Our selection for Best Scene goes to, “On your left!” A few years ago, I argued until I was blue in the face that Captain America: Winter Soldier is the best comic book movie ever. Its directors, the Russo Brothers, introduced the character of The Falcon, by having Steve Rogers sprint past him several times at the start of the film. Each time, Captain America would warn Sam Wilson that he was about to get passed by saying, “On your left.”
The callback would come five years later as Rogers strapped on his broken shield and prepared to battle the entirety of Thanos' intergalactic army. At that moment, a voice taps into the earpiece of the leader of the Avengers. It promises that help is on the way, returning hope to a civilization that lost all optimism in the wake of The Snap. It's the perfect culmination of events for 12 years of the MCU and one of the most excellent choices ever for Best Scene.
The two most successful films from The Calvins this year earn the third and fourth nominations in the category. Parasite narrowly missed dual selections, as the birthday party lost by a single point. Our staff preferred the scene that occurs in the middle of the film when the family must sneak out of the house before their boss discovers that they're in the home…and that they all know each other.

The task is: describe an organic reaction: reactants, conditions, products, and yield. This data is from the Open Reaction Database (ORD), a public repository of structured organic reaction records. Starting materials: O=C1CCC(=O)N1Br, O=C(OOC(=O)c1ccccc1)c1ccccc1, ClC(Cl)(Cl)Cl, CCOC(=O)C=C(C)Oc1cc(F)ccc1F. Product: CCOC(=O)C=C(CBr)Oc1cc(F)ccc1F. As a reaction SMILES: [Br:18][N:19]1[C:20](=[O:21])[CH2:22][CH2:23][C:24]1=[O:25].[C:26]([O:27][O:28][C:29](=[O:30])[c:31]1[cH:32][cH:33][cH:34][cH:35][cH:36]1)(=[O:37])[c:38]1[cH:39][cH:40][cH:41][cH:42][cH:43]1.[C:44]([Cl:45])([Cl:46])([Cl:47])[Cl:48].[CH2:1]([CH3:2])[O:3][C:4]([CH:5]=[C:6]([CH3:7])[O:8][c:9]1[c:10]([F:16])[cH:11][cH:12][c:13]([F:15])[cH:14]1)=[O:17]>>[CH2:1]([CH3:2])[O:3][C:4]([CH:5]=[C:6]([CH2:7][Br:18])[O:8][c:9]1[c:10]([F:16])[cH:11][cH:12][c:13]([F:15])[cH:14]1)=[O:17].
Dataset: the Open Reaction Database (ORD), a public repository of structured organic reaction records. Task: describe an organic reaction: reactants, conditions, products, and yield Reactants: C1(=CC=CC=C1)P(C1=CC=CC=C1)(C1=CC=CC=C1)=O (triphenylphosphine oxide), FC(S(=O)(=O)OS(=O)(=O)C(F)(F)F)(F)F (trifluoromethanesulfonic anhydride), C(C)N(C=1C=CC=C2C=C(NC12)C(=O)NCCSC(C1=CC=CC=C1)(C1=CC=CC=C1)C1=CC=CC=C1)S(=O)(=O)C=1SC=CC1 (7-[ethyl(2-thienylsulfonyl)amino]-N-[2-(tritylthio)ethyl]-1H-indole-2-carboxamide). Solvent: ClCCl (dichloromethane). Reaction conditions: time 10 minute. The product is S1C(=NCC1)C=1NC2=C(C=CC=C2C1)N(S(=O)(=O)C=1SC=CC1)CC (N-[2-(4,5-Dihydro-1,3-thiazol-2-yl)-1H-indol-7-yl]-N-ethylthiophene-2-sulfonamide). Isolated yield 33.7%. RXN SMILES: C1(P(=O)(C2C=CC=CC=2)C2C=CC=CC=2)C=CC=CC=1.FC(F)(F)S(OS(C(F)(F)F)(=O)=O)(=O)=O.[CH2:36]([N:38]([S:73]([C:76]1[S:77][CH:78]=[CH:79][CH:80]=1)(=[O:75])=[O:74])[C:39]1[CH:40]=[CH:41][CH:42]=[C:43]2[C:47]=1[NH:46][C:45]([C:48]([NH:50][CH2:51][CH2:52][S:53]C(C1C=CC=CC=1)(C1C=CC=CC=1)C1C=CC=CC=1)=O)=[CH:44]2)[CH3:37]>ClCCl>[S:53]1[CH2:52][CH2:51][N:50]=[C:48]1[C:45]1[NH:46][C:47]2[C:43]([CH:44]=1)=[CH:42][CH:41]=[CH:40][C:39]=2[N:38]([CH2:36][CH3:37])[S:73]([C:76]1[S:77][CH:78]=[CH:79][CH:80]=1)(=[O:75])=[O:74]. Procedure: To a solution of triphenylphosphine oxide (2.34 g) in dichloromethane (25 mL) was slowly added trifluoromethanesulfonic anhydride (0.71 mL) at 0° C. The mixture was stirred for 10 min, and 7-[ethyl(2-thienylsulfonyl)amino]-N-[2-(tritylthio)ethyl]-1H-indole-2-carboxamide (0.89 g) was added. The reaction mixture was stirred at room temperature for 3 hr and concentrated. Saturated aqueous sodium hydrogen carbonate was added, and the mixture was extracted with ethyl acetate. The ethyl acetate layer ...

Fourth goes to Once Upon a Time in Hollywood. The scene in question is one that has earned a great deal of scrutiny. Stuntman Cliff Booth reminisces on a fight that he once had with Bruce Lee. Whether any of it even happened is up for debate, but Booth fantasizes that he whooped his fellow stuntman in memorable fashion. The comedic elements of it wowed our staff, even though we know it’s BS.
Our fifth nominee comes from It's a Beautiful Day in the Neighborhood, when Fred Rogers is dining with Lloyd Vogel, the magazine reporter interviewing the TV icon for Esquire. Lloyd holds a lot of residual anger toward a father who abandoned him as a child, and Fred counsels him on the troubling memories before saying, “Let’s take a minute to think of all the people in our lives who have loved us into being.” The movie is silent, and the audience thinks right along with the two of them. It's incredibly impactful, and is based on a real moment when Mr. Rogers said the exact same thing during an Emmy's acceptance speech.